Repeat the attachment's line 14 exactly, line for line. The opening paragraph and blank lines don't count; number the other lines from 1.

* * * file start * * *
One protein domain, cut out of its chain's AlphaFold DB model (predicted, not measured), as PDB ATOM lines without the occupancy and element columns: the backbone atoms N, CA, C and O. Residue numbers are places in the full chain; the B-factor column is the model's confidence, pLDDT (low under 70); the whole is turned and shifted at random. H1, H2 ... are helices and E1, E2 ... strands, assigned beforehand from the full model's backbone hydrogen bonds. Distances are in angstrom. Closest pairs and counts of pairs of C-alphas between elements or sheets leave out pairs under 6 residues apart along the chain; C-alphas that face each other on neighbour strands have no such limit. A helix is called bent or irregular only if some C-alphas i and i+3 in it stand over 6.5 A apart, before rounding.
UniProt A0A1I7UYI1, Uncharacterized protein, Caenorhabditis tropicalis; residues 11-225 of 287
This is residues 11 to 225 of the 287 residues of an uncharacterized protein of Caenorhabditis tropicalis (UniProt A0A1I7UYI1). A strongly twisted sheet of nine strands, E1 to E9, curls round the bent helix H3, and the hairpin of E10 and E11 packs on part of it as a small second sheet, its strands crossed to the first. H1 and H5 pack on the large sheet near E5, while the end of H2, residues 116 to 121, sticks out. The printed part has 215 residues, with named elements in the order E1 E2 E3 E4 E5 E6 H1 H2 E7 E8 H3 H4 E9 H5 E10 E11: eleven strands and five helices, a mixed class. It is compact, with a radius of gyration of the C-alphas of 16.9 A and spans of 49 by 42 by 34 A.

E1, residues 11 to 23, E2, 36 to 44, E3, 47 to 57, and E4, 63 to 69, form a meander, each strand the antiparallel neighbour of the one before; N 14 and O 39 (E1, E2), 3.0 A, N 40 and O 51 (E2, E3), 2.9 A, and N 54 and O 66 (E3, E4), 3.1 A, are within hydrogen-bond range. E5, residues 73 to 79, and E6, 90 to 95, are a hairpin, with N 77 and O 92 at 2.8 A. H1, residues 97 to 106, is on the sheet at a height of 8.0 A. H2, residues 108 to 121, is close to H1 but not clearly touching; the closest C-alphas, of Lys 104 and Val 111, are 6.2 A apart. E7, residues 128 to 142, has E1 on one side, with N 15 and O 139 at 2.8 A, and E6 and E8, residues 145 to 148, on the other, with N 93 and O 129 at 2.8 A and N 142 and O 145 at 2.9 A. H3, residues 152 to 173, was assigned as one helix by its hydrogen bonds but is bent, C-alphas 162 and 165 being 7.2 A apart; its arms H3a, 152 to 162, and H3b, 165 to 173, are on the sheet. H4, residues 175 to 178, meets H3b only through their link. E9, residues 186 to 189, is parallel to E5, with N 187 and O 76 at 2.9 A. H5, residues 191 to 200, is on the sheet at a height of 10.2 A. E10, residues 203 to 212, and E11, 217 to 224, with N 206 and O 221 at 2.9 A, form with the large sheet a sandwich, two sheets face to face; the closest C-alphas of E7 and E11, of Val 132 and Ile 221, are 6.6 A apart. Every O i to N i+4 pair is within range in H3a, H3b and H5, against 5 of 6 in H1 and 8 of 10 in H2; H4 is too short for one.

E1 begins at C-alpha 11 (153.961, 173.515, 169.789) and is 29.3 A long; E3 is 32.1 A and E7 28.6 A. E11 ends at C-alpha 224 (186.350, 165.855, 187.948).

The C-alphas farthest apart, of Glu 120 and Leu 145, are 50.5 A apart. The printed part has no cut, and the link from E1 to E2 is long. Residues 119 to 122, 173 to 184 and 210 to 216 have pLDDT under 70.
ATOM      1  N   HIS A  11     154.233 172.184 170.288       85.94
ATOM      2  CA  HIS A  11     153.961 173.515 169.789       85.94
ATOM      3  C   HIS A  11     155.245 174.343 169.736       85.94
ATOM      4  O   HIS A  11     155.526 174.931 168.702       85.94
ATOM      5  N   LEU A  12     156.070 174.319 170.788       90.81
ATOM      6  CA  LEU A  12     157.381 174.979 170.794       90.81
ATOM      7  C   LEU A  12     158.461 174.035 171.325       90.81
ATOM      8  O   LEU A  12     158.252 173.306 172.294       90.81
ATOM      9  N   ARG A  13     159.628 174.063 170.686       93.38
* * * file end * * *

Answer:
ATOM      9  N   ARG A  13     159.628 174.063 170.686       93.38